Are we seeing the beginning of a quality-of-care revolution?

College of Physicians and Surgeons of Alberta CPSA, Medical Matters, Messenger 5 Comments

Over the past nine months, I have been incredibly impressed with the desire of our front-line physicians to improve the care Albertans receive.

Physicians are learning more about their practice from resources like MD Snapshot and are striving for quality improvement. PCNs are looking at quality indicators to improve practice; Emergency physicians are tracking key performance indicators for quality and patient safety; Strategic Clinical Networks are developing best-practice pathways; Choosing Wisely Alberta and Alberta Health Services have identified multiple areas where providing more appropriate care can improve patient outcomes and control costs; and the Health Quality Council of Alberta is providing every Family Physician in Alberta with data to inform them where they are doing well and where there is room for improvement. At the most recent Alberta Medical Association Rep Forum, I saw incredible physician leaders focused on improving health care for all Albertans.

With this kind of organic, grass-roots engagement from physicians in Alberta, I’m excited about the possibilities of Alberta leading a quality-of-care revolution in Canada. Physicians recognize that we can’t improve by just doing things the way we’ve done them before. They know patients can get better care for the money we spend on the healthcare system.

Last month, I wrote about why we need a complaint process. Complaints are a necessary reality in our profession; they help keep us accountable to our patients and help us improve as a profession. Unfortunately, sometimes discipline is necessary too. When reading about discipline decisions, such as those in this month’s Messenger, it’s easy to focus on the negative. Instead, I urge all of you to look to all the examples around you to see that the vast majority of physicians are working hard every day to provide excellent patient care.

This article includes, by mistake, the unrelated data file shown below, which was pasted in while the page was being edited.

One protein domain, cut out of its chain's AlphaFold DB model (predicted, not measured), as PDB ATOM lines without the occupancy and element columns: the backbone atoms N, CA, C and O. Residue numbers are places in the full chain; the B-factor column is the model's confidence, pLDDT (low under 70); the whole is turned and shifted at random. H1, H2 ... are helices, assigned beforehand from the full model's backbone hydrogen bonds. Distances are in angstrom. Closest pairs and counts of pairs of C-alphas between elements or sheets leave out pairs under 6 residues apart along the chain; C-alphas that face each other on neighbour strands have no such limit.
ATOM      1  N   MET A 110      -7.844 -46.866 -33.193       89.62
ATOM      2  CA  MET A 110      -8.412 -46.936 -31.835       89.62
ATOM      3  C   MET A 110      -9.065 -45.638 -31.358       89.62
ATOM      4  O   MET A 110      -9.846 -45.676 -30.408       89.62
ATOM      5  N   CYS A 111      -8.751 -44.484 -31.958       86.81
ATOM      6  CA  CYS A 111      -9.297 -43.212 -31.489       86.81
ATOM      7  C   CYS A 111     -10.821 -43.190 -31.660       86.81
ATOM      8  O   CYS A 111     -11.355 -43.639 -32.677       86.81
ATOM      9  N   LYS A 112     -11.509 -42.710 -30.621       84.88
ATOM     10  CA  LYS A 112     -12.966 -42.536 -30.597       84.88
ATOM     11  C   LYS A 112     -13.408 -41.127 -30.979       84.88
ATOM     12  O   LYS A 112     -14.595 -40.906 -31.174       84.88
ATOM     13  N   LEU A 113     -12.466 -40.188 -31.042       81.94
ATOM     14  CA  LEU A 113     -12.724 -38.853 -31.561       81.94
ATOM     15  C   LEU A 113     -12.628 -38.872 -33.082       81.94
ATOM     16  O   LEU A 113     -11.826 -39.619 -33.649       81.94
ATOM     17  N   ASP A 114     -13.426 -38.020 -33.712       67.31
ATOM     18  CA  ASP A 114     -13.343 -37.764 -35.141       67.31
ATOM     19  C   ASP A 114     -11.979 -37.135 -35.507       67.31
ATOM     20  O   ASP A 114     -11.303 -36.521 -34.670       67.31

We cannot and should not, create a system that focuses on the few. We must embrace the desire that exists in the majority to improve health care – and that’s what we’re going to do. The CPSA will continue to take its role in addressing complaints seriously, but we know the greatest return on investment comes from working with all physicians to improve care through continuous quality improvement.

As always, I look forward to your comments.

Scott McLeod

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Wendy Tink

What leadership and vision demonstrated by CPSA! as well as some concrete accountabilities to help us get there.
Thank you

Brian Cornelson

Well said! We need to make it more attractive for fee-based physicians to participate by providing remuneration for these activities.

Scott McLeod

I couldn’t agree with you more Brian. I think it’s a valuable return on investment. Scott


I appreciate the positivity of these words!

Scott McLeod

Thanks for reading the Messenger Meghan!